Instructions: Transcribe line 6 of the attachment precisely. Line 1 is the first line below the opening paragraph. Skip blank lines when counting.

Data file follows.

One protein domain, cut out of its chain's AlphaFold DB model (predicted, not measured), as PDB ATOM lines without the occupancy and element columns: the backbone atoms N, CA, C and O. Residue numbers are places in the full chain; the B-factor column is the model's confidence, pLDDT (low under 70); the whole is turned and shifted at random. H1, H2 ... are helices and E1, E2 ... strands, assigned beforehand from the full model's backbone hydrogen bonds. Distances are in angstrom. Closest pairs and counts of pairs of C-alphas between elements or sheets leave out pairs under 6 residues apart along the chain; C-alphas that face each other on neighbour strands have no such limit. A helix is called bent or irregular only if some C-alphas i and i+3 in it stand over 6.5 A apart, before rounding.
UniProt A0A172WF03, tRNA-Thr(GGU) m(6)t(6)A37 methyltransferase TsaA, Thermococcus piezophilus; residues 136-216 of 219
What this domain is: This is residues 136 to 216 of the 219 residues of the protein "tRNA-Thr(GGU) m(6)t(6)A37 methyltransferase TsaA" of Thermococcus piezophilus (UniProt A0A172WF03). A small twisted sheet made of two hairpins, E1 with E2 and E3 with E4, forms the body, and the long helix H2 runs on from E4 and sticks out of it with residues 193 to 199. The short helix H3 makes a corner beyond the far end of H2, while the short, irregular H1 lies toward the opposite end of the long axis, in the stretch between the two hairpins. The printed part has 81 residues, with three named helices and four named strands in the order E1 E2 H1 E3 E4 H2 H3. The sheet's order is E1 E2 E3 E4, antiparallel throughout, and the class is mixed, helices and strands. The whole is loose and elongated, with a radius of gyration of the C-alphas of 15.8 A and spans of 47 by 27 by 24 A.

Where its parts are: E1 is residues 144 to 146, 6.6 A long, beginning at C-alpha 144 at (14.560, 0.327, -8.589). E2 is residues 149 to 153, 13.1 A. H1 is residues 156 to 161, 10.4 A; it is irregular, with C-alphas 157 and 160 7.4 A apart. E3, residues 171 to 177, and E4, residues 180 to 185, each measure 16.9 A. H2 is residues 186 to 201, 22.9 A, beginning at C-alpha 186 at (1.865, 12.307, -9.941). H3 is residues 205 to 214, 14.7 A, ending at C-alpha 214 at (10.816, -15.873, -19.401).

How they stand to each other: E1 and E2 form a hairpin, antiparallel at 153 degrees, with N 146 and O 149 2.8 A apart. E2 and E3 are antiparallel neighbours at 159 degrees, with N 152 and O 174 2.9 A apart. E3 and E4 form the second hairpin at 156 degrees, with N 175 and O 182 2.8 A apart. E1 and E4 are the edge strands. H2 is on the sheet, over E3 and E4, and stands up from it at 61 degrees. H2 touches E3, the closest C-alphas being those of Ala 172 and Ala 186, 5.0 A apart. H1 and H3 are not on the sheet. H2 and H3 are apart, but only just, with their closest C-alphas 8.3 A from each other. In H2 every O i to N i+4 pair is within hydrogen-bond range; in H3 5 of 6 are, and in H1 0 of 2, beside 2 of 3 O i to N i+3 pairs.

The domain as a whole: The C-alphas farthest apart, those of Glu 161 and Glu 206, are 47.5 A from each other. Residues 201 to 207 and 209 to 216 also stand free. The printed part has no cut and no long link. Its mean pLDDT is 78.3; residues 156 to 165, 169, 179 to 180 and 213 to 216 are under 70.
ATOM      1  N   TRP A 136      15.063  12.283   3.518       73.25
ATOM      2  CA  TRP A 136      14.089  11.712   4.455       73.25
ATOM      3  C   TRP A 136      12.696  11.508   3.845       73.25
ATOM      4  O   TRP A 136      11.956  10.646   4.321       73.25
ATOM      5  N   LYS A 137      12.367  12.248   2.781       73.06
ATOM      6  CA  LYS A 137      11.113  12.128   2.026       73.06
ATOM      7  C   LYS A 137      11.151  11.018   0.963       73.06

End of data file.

ATOM      1  N   TRP A 136      15.063  12.283   3.518       73.25